Ayşe Sultan (daughter of Abdul Hamid II)

Ayşe Sultan (Turkish: Hamide Ayşe Sultan; Ottoman Turkish: حمیدہ عائشه سلطان; 31 October 1887 – 10 August 1960) was an Ottoman princess, the daughter of Sultan Abdul Hamid II and Müşfika Kadın.

Ayşe Sultan
Ayşe Sultan with her husband
Born(1887-10-31)31 October 1887
Yıldız Palace, Constantinople, Ottoman Empire
(now Istanbul, Turkey)
Died10 August 1960(1960-08-10) (aged 72)
Serencebey Yokuşu no. 53, Yıldız, Istanbul, Turkey
Yahya Efendi Cemetery, Istanbul
  • (m. 1910; div. 1921)
  • Mehmed Ali Bey
    (m. 1921; died 1937)
  • Sultanzade Ömer Nami Bey
  • Aliye Namiye Hanımsultan
  • Sultanzade Osman Nami Bey
  • Sultanzade Abdul Hamid Rauf Bey
Turkish: Hamide Ayşe Sultan
Ottoman Turkish: حمیدہ عائشه سلطان
FatherAbdul Hamid II
MotherMüşfika Kadın
ReligionSunni Islam

Early life and educationEdit

Ayşe Sultan in 1899, aged twelve

Ayşe Sultan was born on 31 October 1887 in the Yıldız Palace.[1] Her father was Sultan Abdul Hamid II, son of Sultan Abdulmejid I and Tirimüjgan Kadın.[2] Her mother was Müşfika Kadın, daughter of Gazi Ağır Mahmud Bey and Emine Hanım.[3][4] She was the tenth child and sixth daughter born to her father, but the only child of her mother.[5][6]

Ayşe's education took place in a study room in the Lesser Chancellery of the Yıldız Palace, together with her elder sister Şadiye Sultan. Their instructors were the privy secretary Hasib Efendi and the Private Enciphering Secretary Kâmil Efendi. Hasib Efendi would give lessons in the Quran, Arabic, and Persian, while Kâmil Efendi was to teach Turkish reading and writing, Ottoman grammar, arithmetic, history, and geography.[7]

Ayşe took her piano lessons from the hazinedar Dürrüyekta[8] (who later became the wife of her eldest brother Şehzade Mehmed Selim).[9] She was herself the student of François Lombardi (1865–1904[10]), who had been hired as instructor to the Imperial Corps of Music and from whom Ayşe also took lessons once a week.[8]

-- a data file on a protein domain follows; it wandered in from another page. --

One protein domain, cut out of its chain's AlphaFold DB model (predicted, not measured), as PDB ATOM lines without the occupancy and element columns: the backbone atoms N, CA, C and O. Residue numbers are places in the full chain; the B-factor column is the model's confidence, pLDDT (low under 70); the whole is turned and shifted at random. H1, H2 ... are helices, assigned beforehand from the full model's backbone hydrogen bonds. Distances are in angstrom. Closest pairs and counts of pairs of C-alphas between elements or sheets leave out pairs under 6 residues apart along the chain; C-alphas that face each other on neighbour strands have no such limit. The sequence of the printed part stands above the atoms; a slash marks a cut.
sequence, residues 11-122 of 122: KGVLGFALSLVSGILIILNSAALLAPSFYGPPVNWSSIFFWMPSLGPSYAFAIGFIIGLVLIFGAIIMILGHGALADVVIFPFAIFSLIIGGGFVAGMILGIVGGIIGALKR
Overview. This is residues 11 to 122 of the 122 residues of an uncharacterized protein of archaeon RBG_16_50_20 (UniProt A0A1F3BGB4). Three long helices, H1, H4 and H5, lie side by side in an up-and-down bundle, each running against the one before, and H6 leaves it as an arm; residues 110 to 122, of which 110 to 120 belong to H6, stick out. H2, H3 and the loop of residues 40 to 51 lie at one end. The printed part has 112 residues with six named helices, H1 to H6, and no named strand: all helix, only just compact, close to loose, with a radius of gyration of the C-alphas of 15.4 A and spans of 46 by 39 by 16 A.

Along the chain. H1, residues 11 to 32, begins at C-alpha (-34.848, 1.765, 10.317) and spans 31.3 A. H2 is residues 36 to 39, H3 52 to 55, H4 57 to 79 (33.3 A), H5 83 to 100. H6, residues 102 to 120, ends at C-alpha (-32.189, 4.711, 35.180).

First marriageEdit

Ayşe Sultan was bethrothed to Ahmed Nami Bey, son of Fahri Bey, in 1908 during the last year of her father's reign.[11] However, at the overthrew of her father in 1909, the princess followed her parents into exile at Thessaloniki. The next year she returned to Istanbul.[5][12]

The marriage took place in June 1910 in the Dolmabahçe Palace, together with her sisters, Şadiye Sultan and Refia Sultan. The marriage ceremony was performed by Şeyhülislam Musa Kazım Efendi. The wedding reception took place two months later on 9 August 1910 in the Bebek Palace.[11][6][2]

The couple's first child, a son, Sultanzade Ömer Nami Bey was born on 4 November 1911 in the Bebek Palace. He was followed by Aliye Namiye Hanımsultan born on 7 February 1913, who died at the age of two months on 9 April 1913.[2] Before her father's death, Ayşe went to Switzerland,[13] where the couple's third child, a son, Sultanzade Osman Nami Bey was born on 13 January 1918 in Geneva.[2]

Divorce and second MarriageEdit

Ayşe Sultan and her husband divorced in 1921.[14] After her divorce, she married Yarbay Mehmed Ali Bey, son of Rauf Pasha on 3 April 1921 in the Nişantaşı Palace. The two together had one son, Sultanzade Abdul Hamid Rauf Bey born in 1921. At the exile of the imperial family in March 1924, Ayşe, her husband and children settled in Paris. She was widowed at her husband's death in 1937.[14][2][11] Her mother, on the other hand, chose to remain in Turkey, so that the two did not see one another for some 28 years, until the princess's return from exile in 1952.[5]